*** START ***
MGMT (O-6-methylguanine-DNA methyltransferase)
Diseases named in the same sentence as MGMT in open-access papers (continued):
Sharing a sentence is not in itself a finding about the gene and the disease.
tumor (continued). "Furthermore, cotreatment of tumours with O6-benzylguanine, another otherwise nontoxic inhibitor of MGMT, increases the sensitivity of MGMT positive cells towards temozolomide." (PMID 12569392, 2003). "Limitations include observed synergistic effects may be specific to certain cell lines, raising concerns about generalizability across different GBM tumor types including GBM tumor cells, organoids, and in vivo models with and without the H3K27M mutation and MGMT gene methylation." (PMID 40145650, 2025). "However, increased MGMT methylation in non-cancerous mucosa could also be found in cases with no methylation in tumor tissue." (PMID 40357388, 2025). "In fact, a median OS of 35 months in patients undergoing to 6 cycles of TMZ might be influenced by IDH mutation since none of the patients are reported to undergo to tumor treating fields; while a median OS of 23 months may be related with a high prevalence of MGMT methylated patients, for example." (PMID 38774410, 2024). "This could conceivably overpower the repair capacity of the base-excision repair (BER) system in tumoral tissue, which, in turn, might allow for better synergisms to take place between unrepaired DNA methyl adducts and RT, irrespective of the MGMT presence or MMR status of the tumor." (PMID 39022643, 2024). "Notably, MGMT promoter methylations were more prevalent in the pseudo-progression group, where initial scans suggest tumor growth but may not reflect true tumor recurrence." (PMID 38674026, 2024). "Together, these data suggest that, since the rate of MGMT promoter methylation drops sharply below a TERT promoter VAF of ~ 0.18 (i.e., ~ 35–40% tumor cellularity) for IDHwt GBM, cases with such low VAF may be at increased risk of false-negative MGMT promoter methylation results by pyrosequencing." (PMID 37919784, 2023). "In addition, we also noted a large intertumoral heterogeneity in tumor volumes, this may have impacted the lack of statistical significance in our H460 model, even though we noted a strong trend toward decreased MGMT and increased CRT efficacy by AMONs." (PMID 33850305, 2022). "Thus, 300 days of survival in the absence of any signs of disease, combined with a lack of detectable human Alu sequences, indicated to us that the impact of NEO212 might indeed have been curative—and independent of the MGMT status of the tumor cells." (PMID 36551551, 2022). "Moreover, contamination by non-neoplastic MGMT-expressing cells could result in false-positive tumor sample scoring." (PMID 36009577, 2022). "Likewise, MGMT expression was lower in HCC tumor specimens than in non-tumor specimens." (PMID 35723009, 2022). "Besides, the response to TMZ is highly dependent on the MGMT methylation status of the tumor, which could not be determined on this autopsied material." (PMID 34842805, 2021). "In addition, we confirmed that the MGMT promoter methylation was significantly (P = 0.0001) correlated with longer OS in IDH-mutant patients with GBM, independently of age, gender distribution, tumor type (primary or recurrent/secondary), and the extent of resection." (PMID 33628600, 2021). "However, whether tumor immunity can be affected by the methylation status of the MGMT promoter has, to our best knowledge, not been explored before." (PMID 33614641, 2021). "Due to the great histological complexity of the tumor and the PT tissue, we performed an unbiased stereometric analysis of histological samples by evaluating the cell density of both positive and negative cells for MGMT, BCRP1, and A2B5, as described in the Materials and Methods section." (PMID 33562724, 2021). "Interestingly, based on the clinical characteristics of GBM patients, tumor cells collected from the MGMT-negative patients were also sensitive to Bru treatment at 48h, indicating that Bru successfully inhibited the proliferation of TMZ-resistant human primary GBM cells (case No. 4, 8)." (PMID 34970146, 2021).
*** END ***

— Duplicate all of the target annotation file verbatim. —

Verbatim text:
MGMT (O-6-methylguanine-DNA methyltransferase)
Diseases named in the same sentence as MGMT in open-access papers (continued):
Sharing a sentence is not in itself a finding about the gene and the disease.
tumor (continued). "Furthermore, cotreatment of tumours with O6-benzylguanine, another otherwise nontoxic inhibitor of MGMT, increases the sensitivity of MGMT positive cells towards temozolomide." (PMID 12569392, 2003). "Limitations include observed synergistic effects may be specific to certain cell lines, raising concerns about generalizability across different GBM tumor types including GBM tumor cells, organoids, and in vivo models with and without the H3K27M mutation and MGMT gene methylation." (PMID 40145650, 2025). "However, increased MGMT methylation in non-cancerous mucosa could also be found in cases with no methylation in tumor tissue." (PMID 40357388, 2025). "In fact, a median OS of 35 months in patients undergoing to 6 cycles of TMZ might be influenced by IDH mutation since none of the patients are reported to undergo to tumor treating fields; while a median OS of 23 months may be related with a high prevalence of MGMT methylated patients, for example." (PMID 38774410, 2024). "This could conceivably overpower the repair capacity of the base-excision repair (BER) system in tumoral tissue, which, in turn, might allow for better synergisms to take place between unrepaired DNA methyl adducts and RT, irrespective of the MGMT presence or MMR status of the tumor." (PMID 39022643, 2024). "Notably, MGMT promoter methylations were more prevalent in the pseudo-progression group, where initial scans suggest tumor growth but may not reflect true tumor recurrence." (PMID 38674026, 2024). "Together, these data suggest that, since the rate of MGMT promoter methylation drops sharply below a TERT promoter VAF of ~ 0.18 (i.e., ~ 35–40% tumor cellularity) for IDHwt GBM, cases with such low VAF may be at increased risk of false-negative MGMT promoter methylation results by pyrosequencing." (PMID 37919784, 2023). "In addition, we also noted a large intertumoral heterogeneity in tumor volumes, this may have impacted the lack of statistical significance in our H460 model, even though we noted a strong trend toward decreased MGMT and increased CRT efficacy by AMONs." (PMID 33850305, 2022). "Thus, 300 days of survival in the absence of any signs of disease, combined with a lack of detectable human Alu sequences, indicated to us that the impact of NEO212 might indeed have been curative—and independent of the MGMT status of the tumor cells." (PMID 36551551, 2022). "Moreover, contamination by non-neoplastic MGMT-expressing cells could result in false-positive tumor sample scoring." (PMID 36009577, 2022). "Likewise, MGMT expression was lower in HCC tumor specimens than in non-tumor specimens." (PMID 35723009, 2022). "Besides, the response to TMZ is highly dependent on the MGMT methylation status of the tumor, which could not be determined on this autopsied material." (PMID 34842805, 2021). "In addition, we confirmed that the MGMT promoter methylation was significantly (P = 0.0001) correlated with longer OS in IDH-mutant patients with GBM, independently of age, gender distribution, tumor type (primary or recurrent/secondary), and the extent of resection." (PMID 33628600, 2021). "However, whether tumor immunity can be affected by the methylation status of the MGMT promoter has, to our best knowledge, not been explored before." (PMID 33614641, 2021). "Due to the great histological complexity of the tumor and the PT tissue, we performed an unbiased stereometric analysis of histological samples by evaluating the cell density of both positive and negative cells for MGMT, BCRP1, and A2B5, as described in the Materials and Methods section." (PMID 33562724, 2021). "Interestingly, based on the clinical characteristics of GBM patients, tumor cells collected from the MGMT-negative patients were also sensitive to Bru treatment at 48h, indicating that Bru successfully inhibited the proliferation of TMZ-resistant human primary GBM cells (case No. 4, 8)." (PMID 34970146, 2021).